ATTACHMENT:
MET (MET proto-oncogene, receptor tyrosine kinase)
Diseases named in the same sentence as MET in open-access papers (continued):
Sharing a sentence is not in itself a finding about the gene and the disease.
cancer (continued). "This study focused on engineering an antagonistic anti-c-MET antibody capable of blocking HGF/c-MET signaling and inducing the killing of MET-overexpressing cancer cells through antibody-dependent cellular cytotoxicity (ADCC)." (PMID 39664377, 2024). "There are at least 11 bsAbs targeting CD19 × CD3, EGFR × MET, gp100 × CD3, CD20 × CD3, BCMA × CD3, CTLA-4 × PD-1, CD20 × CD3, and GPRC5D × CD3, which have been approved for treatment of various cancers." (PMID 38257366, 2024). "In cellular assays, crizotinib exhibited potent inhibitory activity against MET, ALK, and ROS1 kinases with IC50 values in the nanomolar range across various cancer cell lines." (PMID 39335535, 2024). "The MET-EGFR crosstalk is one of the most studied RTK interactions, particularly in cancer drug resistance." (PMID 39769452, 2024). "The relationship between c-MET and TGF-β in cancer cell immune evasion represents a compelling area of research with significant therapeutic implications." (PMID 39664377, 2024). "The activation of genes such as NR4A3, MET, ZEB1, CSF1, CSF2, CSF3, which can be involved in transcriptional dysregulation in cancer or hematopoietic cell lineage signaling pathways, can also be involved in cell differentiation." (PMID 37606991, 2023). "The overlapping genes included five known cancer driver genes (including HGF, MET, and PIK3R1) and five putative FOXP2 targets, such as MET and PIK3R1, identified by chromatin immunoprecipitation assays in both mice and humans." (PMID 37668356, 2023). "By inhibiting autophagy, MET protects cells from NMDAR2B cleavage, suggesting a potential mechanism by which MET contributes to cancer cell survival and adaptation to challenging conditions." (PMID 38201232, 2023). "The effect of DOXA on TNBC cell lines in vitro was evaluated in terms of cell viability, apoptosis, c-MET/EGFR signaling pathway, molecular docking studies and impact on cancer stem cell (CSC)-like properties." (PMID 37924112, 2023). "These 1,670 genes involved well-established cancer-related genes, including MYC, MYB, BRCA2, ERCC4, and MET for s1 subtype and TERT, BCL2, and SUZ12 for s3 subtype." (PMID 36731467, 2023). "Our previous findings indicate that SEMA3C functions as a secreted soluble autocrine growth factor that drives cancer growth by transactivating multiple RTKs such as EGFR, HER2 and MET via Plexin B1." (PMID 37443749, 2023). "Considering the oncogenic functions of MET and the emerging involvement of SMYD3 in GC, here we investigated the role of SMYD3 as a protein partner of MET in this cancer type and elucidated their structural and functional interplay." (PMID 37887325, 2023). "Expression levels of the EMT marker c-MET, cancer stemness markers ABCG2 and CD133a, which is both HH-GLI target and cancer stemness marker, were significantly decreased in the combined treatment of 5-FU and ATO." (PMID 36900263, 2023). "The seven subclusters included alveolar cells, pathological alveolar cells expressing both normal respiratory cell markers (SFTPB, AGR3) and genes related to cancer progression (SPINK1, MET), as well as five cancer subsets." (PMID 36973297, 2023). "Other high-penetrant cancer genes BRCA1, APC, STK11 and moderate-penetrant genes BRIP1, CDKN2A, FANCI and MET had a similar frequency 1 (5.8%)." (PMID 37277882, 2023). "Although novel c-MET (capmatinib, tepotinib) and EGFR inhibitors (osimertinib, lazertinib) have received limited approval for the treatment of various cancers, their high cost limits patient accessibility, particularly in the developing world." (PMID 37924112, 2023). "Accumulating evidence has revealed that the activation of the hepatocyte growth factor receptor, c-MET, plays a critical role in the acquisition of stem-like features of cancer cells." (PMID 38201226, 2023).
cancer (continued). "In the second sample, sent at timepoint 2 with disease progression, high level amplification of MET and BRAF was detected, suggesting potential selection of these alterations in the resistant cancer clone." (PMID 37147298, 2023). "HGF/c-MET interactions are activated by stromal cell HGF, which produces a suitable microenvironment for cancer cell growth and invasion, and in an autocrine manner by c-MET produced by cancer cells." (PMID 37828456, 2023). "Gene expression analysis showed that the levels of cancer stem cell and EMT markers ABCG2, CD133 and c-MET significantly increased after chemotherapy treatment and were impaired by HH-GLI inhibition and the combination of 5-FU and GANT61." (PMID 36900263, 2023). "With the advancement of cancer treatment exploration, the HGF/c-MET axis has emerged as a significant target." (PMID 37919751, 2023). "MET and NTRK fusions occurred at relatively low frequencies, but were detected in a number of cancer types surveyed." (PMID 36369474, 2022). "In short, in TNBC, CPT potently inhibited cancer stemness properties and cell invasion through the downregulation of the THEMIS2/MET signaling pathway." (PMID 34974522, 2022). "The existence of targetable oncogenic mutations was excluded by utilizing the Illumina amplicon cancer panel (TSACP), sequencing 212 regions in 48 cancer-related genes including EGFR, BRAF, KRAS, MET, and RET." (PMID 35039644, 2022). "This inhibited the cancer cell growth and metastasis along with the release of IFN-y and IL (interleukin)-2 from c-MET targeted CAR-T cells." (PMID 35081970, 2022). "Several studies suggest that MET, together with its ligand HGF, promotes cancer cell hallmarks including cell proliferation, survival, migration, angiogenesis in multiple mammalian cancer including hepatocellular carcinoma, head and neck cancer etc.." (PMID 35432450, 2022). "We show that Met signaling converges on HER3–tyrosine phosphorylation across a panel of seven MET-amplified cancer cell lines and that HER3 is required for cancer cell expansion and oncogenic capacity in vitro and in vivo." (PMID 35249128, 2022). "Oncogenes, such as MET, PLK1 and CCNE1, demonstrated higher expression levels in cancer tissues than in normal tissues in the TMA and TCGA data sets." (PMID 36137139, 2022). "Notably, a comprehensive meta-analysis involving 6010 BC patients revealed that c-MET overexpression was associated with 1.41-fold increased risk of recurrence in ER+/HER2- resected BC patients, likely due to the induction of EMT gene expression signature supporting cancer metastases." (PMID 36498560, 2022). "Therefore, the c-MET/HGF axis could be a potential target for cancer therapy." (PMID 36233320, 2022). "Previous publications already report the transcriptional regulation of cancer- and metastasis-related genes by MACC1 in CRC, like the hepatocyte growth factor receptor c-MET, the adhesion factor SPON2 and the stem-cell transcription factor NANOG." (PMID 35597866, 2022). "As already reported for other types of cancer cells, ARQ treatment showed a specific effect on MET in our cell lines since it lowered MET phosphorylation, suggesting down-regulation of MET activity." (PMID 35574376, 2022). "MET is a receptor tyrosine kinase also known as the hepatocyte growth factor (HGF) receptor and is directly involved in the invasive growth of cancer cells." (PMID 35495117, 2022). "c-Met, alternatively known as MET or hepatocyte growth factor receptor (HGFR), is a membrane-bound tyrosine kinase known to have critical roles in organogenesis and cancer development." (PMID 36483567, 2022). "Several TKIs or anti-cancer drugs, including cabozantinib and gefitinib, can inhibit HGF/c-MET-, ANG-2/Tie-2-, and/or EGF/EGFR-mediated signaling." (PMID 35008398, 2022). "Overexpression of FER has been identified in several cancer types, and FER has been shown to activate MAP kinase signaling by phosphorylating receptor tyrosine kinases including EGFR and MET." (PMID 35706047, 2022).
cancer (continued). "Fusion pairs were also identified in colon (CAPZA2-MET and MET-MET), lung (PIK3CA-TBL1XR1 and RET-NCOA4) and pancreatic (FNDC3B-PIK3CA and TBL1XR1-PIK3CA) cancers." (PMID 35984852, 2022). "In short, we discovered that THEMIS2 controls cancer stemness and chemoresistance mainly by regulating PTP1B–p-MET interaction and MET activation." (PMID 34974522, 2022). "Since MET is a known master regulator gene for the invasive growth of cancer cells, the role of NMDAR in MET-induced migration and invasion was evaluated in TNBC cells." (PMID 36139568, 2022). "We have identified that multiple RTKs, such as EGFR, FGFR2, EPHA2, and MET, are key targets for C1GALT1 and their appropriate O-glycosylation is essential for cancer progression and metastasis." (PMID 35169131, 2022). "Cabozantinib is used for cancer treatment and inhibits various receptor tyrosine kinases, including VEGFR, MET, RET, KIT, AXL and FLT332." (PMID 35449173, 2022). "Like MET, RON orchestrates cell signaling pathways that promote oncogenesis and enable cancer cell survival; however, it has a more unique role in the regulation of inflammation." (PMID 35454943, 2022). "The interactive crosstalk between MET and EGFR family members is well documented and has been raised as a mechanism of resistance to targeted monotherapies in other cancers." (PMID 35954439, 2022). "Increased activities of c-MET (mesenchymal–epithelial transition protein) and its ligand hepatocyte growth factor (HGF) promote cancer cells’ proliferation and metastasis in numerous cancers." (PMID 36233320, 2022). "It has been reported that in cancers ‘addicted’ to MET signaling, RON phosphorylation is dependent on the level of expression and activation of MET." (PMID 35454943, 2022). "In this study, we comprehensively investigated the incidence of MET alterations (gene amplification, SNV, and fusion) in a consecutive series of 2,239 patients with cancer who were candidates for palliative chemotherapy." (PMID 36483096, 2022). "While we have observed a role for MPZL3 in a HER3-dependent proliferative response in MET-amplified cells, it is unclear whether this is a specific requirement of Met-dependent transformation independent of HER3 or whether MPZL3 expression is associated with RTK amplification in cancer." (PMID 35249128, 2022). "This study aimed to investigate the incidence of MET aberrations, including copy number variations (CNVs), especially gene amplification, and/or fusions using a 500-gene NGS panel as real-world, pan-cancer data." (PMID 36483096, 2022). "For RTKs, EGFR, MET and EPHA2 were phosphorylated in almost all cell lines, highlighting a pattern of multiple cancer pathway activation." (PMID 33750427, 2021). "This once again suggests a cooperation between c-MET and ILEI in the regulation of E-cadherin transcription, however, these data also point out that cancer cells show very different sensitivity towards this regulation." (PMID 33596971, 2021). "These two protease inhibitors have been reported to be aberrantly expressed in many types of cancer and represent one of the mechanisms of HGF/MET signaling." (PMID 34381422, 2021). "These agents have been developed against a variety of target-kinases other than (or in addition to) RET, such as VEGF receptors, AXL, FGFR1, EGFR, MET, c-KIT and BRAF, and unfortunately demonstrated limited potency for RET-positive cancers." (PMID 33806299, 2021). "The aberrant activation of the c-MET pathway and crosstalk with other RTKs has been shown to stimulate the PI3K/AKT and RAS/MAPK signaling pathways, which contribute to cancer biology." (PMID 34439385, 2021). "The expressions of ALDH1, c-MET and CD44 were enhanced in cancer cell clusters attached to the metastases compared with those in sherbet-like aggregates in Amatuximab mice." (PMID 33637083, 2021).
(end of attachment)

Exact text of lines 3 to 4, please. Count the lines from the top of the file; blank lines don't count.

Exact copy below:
Sharing a sentence is not in itself a finding about the gene and the disease.
cancer (continued). "This study focused on engineering an antagonistic anti-c-MET antibody capable of blocking HGF/c-MET signaling and inducing the killing of MET-overexpressing cancer cells through antibody-dependent cellular cytotoxicity (ADCC)." (PMID 39664377, 2024). "There are at least 11 bsAbs targeting CD19 × CD3, EGFR × MET, gp100 × CD3, CD20 × CD3, BCMA × CD3, CTLA-4 × PD-1, CD20 × CD3, and GPRC5D × CD3, which have been approved for treatment of various cancers." (PMID 38257366, 2024). "In cellular assays, crizotinib exhibited potent inhibitory activity against MET, ALK, and ROS1 kinases with IC50 values in the nanomolar range across various cancer cell lines." (PMID 39335535, 2024). "The MET-EGFR crosstalk is one of the most studied RTK interactions, particularly in cancer drug resistance." (PMID 39769452, 2024). "The relationship between c-MET and TGF-β in cancer cell immune evasion represents a compelling area of research with significant therapeutic implications." (PMID 39664377, 2024). "The activation of genes such as NR4A3, MET, ZEB1, CSF1, CSF2, CSF3, which can be involved in transcriptional dysregulation in cancer or hematopoietic cell lineage signaling pathways, can also be involved in cell differentiation." (PMID 37606991, 2023). "The overlapping genes included five known cancer driver genes (including HGF, MET, and PIK3R1) and five putative FOXP2 targets, such as MET and PIK3R1, identified by chromatin immunoprecipitation assays in both mice and humans." (PMID 37668356, 2023). "By inhibiting autophagy, MET protects cells from NMDAR2B cleavage, suggesting a potential mechanism by which MET contributes to cancer cell survival and adaptation to challenging conditions." (PMID 38201232, 2023). "The effect of DOXA on TNBC cell lines in vitro was evaluated in terms of cell viability, apoptosis, c-MET/EGFR signaling pathway, molecular docking studies and impact on cancer stem cell (CSC)-like properties." (PMID 37924112, 2023). "These 1,670 genes involved well-established cancer-related genes, including MYC, MYB, BRCA2, ERCC4, and MET for s1 subtype and TERT, BCL2, and SUZ12 for s3 subtype." (PMID 36731467, 2023). "Our previous findings indicate that SEMA3C functions as a secreted soluble autocrine growth factor that drives cancer growth by transactivating multiple RTKs such as EGFR, HER2 and MET via Plexin B1." (PMID 37443749, 2023). "Considering the oncogenic functions of MET and the emerging involvement of SMYD3 in GC, here we investigated the role of SMYD3 as a protein partner of MET in this cancer type and elucidated their structural and functional interplay." (PMID 37887325, 2023). "Expression levels of the EMT marker c-MET, cancer stemness markers ABCG2 and CD133a, which is both HH-GLI target and cancer stemness marker, were significantly decreased in the combined treatment of 5-FU and ATO." (PMID 36900263, 2023). "The seven subclusters included alveolar cells, pathological alveolar cells expressing both normal respiratory cell markers (SFTPB, AGR3) and genes related to cancer progression (SPINK1, MET), as well as five cancer subsets." (PMID 36973297, 2023). "Other high-penetrant cancer genes BRCA1, APC, STK11 and moderate-penetrant genes BRIP1, CDKN2A, FANCI and MET had a similar frequency 1 (5.8%)." (PMID 37277882, 2023). "Although novel c-MET (capmatinib, tepotinib) and EGFR inhibitors (osimertinib, lazertinib) have received limited approval for the treatment of various cancers, their high cost limits patient accessibility, particularly in the developing world." (PMID 37924112, 2023). "Accumulating evidence has revealed that the activation of the hepatocyte growth factor receptor, c-MET, plays a critical role in the acquisition of stem-like features of cancer cells." (PMID 38201226, 2023).